Caxton's Book of Curtesye eBook

This eBook from the Gutenberg Project consists of approximately 77 pages of information about Caxton's Book of Curtesye.


And syke also, and in case ye fynde
  Suche gleynes fresch as hath some apparence
Of fayre langage, yet take them and vnbynde, 423
  And preueth what they beth in existence,
  Coloured in langage, savory in sentence,
    And dou[te]th not, my childe, wythoute drede,
    Hit woll profite such thyng to se and rede. 427


Yit eft-sonnys, my child_e_, let us resorte
  To the intente of our_e_ fyrst matier_e_
Digresside, somwhat fulle we wolld reporte, 430
  And reuyue the lawde of them that were
  Founders of our_e_ langage, thilke fadyrs dere,
    Who-is soulis god [aboue] in b[l]esse inhaunce
    That lusten so our_e_ langage to Avaunce. 434

[Sidenote:  Hill’s Text.]

P) And unto my age bot good morowe
    I am not able clerly for to gleyne,
  Nature ys fayn_e_ of crafte her eyen to borow; 416
    Me lakketh clernes of myn_e_ eyen twayn_e_;
    Begge I may / gleyn_e_ I may not c_er_teyn_e_;
      therfore that werke I will[e] playnly remytte
      To folk_is_ yong, more passyng clere of wyte. 420

P) Seche ye therfore, & in caas ye fynde
    suche glenars fresshe as haue su_m_ apparens
  Off fayer la_n_gage, yet take the_m_, & vnbynde,
    & preve ye what thei be i_n_ existence 424
    Colovred i_n_ langage, saverly i_n_ sentence,
      & dowte not, my child, w_i_t_h_-owt drede
      yt will[e] p_ro_fet to se such thy_n_g_is_, & rede. 427

P) Ye, efte-soones, my child, let vs resorte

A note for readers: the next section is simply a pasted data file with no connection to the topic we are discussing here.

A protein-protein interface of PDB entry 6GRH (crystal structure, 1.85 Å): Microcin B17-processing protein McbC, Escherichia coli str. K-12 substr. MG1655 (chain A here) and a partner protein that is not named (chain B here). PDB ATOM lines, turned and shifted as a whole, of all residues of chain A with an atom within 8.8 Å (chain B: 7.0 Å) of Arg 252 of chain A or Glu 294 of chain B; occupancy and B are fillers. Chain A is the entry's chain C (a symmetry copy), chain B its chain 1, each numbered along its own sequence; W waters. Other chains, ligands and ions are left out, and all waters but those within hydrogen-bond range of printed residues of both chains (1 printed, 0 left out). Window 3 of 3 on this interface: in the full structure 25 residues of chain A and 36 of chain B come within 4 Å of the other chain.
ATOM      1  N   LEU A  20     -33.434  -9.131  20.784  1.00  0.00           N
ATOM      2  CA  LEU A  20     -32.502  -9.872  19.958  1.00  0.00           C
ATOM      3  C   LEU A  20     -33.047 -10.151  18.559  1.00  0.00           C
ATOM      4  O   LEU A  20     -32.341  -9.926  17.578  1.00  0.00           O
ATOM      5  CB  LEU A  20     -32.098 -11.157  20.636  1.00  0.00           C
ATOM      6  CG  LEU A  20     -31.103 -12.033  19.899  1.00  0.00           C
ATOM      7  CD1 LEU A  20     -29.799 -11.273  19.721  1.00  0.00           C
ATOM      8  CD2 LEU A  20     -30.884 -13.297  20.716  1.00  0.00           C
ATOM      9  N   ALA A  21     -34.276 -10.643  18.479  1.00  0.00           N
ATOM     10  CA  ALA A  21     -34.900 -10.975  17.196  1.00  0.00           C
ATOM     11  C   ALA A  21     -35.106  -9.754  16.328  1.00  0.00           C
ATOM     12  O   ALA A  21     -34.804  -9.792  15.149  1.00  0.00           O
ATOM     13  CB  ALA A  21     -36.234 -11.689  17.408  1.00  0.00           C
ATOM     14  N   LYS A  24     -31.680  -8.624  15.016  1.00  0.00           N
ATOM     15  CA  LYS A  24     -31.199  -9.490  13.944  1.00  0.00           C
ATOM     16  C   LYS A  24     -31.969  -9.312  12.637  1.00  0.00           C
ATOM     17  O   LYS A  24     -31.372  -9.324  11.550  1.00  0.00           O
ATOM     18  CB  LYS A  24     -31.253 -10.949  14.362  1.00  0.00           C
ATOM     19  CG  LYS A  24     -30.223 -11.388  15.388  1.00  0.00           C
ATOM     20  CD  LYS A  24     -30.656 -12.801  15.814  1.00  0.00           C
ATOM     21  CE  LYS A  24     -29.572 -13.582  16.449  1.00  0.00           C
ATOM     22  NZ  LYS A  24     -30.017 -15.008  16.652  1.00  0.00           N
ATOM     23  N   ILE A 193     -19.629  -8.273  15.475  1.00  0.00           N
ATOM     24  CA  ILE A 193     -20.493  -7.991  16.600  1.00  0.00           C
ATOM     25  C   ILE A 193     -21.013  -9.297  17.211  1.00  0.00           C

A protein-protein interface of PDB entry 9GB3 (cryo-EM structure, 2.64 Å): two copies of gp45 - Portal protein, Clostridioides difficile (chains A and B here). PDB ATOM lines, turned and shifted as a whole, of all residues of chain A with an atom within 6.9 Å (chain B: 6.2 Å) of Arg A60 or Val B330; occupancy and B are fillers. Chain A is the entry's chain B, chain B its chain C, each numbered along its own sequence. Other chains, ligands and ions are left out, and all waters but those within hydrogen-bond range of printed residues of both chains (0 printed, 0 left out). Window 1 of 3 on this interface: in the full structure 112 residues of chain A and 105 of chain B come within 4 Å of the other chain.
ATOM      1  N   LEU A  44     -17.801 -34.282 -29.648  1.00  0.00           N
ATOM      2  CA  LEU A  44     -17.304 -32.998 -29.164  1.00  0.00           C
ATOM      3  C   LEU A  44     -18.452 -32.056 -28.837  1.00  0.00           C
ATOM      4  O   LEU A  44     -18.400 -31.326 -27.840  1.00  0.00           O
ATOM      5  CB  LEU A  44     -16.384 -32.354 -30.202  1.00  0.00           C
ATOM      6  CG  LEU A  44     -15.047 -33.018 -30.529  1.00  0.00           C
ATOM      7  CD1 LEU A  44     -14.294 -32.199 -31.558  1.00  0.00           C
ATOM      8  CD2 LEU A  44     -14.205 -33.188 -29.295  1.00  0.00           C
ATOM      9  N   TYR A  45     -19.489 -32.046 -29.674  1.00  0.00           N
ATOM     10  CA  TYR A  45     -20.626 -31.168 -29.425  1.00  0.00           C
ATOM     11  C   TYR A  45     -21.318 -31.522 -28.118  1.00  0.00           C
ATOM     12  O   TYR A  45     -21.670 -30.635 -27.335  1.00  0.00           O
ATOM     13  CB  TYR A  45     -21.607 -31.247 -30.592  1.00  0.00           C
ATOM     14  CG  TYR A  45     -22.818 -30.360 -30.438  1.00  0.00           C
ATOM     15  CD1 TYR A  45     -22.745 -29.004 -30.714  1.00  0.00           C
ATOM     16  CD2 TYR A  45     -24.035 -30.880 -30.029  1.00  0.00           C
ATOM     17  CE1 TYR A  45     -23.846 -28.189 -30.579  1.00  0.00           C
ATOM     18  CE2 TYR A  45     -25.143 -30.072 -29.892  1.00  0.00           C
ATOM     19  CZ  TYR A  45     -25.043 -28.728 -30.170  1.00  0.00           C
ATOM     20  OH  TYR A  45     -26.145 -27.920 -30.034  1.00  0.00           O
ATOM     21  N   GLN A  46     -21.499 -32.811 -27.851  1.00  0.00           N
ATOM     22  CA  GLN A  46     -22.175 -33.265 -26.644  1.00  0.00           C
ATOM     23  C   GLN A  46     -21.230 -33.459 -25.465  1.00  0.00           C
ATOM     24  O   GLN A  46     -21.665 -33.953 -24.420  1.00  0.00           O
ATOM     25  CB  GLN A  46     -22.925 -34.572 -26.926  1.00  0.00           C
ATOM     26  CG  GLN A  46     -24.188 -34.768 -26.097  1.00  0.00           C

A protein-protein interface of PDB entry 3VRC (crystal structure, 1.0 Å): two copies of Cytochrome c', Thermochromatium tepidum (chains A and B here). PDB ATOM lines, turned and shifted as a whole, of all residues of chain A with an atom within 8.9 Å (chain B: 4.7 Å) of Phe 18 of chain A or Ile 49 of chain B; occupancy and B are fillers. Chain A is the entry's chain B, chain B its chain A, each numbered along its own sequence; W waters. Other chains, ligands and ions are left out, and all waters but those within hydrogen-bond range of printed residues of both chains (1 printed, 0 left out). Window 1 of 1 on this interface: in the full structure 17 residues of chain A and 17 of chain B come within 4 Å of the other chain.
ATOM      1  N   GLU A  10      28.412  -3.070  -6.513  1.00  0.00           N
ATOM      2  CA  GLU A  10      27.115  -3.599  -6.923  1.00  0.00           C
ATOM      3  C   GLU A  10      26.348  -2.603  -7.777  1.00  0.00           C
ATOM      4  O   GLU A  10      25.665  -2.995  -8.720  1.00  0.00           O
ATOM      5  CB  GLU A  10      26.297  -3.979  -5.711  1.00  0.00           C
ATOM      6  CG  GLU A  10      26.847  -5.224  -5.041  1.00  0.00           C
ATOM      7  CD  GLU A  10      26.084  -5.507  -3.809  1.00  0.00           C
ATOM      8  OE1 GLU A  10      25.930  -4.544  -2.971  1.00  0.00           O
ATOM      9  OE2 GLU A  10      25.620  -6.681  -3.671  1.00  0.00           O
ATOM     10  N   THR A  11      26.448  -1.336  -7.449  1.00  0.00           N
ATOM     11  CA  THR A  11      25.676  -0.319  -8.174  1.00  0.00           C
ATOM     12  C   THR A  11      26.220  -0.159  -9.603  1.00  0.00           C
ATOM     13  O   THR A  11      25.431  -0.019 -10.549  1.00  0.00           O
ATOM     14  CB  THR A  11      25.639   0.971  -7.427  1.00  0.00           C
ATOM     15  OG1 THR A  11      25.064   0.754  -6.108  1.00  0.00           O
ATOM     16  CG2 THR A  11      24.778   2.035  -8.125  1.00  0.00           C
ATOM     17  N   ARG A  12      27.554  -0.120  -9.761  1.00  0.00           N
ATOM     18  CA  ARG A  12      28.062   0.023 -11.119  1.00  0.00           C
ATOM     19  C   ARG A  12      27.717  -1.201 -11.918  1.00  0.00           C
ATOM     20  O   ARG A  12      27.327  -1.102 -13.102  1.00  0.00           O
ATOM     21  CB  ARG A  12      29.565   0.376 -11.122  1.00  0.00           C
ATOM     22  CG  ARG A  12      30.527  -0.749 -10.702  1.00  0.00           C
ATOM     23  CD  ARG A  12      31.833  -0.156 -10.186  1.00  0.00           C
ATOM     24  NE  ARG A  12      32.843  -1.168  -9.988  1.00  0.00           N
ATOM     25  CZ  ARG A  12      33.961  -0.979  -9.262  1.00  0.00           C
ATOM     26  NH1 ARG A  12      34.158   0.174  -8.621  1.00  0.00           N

To the yntent of yo_u_r fyrst matere
  Degressed somwhat, for we wolde reporte
    & revyue the lawde of the_m_ that were
    famovs i_n_ owr_e_ langage, thise faders dere 432
      who_s_[1] sowles i_n_ blis, god et_er_nall[e] avaunce,
[Sidenote 1:  The s is by a later hand.]
      that lysten sone owr_e_ langage to enhavnce!



And vnto me / age hath bode good morowe
I am not able clenly / for to gleyne
[Sidenote:  I cannot glean,]
Nature is fay[=n] of craft / her eyen to borowe 416
Me lacketh clerenes / of myn eyen tweyne
Begge I maye / gleyne I can not certeyne
[Sidenote:  I can only beg:]
Therfore [th]^t werck / I wil playnly remytte
To folkis yong / more passyng clere of witte 420
[Sidenote:  gleaning I give up to younger folks.]


Seche ye therfore / and in caas ye fynde
[Sidenote:  If you find such gleaners,]
Such gleynors fressh as haue so[=m] appare_n_ce
Of fayr langage / yet take hem & unbynde 423
[Sidenote:  unbind their sheaves:]
And preue ye / what they be in existence
Colourd in langage / sauerly in sentence
[Sidenote:  their fair speech]
And doubte not my childe / withoute drede
It wil prouffite to see suche thingis & red[e][1] 427
[Sidenote:  will profit you.]

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Caxton's Book of Curtesye from Project Gutenberg. Public domain.
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